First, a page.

That menacing dragon and his friends pose quite a stiff but fun challenge.

Not pictured is the dancing circle of letters in "Burai Fighter"!

Not pictured is the dancing circle of letters in “Burai Fighter”!

To Beat: Finish all 7 stages
To Complete: Beat the game on the highest difficulty
My Goal: Complete the game
What I Did: Completed the game
Played: 3/31/16 – 4/14/16
Difficulty: 7/10
My Difficulty: 9/10

I’ve taken on a number of shooter games already for the blog but there has yet to be a more typical style space shooter until Burai Fighter. The game stands out a bit with its bright yellow label, but behind the scenes there is a fun and challenging action game that is worth a play.

Burai Fighter was originally developed for the NES and released in March 1990. It was developed by KID and published by Taxan. It was released on the NES in Europe and Australia later in 1990 and was also released on the Famicom in July 1990, published by Taito. Burai Fighter was also developed for the Game Boy and was released first in Japan just prior to the Famicom version, debuting in June 1990. It would come out in North America and Europe in 1991. The Game Boy game is called Burai Fighter Deluxe even though some elements of the game were lost in moving to the handheld. There was also a Game Boy Color version released in Japan in 1999 as Burai Fighter Color and in North America in 2000 as Space Marauder.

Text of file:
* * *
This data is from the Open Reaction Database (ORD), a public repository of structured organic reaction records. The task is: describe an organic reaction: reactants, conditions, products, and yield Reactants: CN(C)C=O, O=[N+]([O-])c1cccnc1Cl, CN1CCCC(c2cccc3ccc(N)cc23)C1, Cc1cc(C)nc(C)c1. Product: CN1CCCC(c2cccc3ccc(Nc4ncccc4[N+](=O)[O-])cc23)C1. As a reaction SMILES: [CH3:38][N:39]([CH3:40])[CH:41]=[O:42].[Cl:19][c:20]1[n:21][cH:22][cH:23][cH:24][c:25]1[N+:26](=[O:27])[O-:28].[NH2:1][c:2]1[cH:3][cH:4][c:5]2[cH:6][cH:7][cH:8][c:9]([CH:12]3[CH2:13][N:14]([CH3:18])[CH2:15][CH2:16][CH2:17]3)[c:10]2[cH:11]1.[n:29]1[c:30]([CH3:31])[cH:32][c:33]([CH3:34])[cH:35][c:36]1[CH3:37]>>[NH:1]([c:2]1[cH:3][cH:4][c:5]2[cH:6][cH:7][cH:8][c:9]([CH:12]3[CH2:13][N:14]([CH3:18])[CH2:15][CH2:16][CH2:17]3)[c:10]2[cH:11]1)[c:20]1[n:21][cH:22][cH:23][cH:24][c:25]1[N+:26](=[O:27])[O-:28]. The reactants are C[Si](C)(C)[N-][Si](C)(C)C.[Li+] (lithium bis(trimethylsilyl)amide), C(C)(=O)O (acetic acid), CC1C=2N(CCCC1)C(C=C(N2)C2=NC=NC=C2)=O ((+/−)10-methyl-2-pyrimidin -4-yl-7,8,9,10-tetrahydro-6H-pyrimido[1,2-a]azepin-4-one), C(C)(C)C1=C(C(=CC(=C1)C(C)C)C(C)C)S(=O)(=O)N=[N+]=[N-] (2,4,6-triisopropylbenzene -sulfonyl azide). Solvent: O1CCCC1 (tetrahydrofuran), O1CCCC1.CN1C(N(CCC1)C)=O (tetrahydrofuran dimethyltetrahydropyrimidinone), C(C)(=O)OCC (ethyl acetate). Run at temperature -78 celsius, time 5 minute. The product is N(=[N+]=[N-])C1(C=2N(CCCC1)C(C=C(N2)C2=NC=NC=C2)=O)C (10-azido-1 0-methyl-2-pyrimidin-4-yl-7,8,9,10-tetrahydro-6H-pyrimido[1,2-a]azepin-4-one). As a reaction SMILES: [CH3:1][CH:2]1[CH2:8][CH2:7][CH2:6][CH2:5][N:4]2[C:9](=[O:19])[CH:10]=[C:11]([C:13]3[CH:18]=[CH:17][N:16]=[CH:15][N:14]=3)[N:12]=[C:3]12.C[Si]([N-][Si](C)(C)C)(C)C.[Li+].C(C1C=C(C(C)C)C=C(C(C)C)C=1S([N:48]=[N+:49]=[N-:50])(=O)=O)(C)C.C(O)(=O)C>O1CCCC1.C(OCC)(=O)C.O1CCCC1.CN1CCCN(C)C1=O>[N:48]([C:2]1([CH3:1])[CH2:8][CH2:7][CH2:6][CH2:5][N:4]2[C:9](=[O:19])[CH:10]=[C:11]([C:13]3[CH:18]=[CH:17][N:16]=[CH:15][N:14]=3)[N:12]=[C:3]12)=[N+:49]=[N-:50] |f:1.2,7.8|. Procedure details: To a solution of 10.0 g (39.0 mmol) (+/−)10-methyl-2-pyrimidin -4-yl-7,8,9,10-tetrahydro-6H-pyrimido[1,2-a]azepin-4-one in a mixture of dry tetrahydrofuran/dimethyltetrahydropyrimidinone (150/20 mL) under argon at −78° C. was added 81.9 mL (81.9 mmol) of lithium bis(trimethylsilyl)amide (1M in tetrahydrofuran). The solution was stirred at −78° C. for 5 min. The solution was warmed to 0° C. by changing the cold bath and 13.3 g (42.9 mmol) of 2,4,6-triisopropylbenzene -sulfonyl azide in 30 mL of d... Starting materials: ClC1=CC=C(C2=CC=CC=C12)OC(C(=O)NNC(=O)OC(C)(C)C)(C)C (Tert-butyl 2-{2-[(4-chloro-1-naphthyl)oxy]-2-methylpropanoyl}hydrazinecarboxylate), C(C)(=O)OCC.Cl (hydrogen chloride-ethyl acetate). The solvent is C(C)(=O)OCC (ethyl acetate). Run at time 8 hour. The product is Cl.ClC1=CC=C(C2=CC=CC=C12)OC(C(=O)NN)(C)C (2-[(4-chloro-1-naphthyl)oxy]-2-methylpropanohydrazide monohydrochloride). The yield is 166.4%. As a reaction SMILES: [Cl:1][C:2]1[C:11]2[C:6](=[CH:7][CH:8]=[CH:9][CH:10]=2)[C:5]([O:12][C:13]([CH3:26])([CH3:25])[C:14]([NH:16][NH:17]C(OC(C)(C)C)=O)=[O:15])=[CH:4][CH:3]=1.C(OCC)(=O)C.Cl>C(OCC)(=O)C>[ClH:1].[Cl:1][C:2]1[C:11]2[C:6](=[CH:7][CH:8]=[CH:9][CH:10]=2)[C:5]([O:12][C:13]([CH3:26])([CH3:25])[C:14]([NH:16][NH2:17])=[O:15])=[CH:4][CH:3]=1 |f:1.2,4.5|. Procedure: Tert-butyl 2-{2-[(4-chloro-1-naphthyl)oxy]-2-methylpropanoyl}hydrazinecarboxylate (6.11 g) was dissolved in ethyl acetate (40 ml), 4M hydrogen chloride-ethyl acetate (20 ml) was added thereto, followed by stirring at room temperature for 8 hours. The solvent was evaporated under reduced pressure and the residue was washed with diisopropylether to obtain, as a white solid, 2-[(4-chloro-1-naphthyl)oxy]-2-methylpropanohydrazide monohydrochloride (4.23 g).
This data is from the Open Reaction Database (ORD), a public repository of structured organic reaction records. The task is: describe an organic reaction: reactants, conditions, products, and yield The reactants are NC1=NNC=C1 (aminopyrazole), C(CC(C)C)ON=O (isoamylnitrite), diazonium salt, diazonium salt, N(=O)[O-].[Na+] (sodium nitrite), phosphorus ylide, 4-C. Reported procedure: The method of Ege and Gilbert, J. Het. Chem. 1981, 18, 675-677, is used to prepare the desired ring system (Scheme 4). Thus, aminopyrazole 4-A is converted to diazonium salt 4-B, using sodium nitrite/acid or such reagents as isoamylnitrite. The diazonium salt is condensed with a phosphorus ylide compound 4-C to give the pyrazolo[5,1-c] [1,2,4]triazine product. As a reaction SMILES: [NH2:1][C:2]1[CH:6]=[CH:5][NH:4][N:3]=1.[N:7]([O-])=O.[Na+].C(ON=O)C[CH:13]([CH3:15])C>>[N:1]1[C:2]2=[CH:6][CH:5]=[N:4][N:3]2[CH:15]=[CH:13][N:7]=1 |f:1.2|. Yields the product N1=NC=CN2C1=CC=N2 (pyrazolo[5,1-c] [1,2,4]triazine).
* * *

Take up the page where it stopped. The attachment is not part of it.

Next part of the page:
Burai Fighter is one of the first games designed and produced by Ken Lobb. He is perhaps best known as a designer for the original Killer Instinct. After Taxan closed, he briefly worked for Namco contributing on Splatterhouse 2 and 3 for Sega Genesis. Next he would work for Nintendo where he worked on Killer Instinct and other games such as Super Punch-Out!!, Donkey Kong Country, Goldeneye 007, Banjo-Kazooie, and many others. He left Nintendo to work at Microsoft Game Studios where he is still employed today. It’s always nice to see where a well known personality in gaming starts out!

Starting off the game with a wall of enemies!

Starting off the game with a wall of enemies!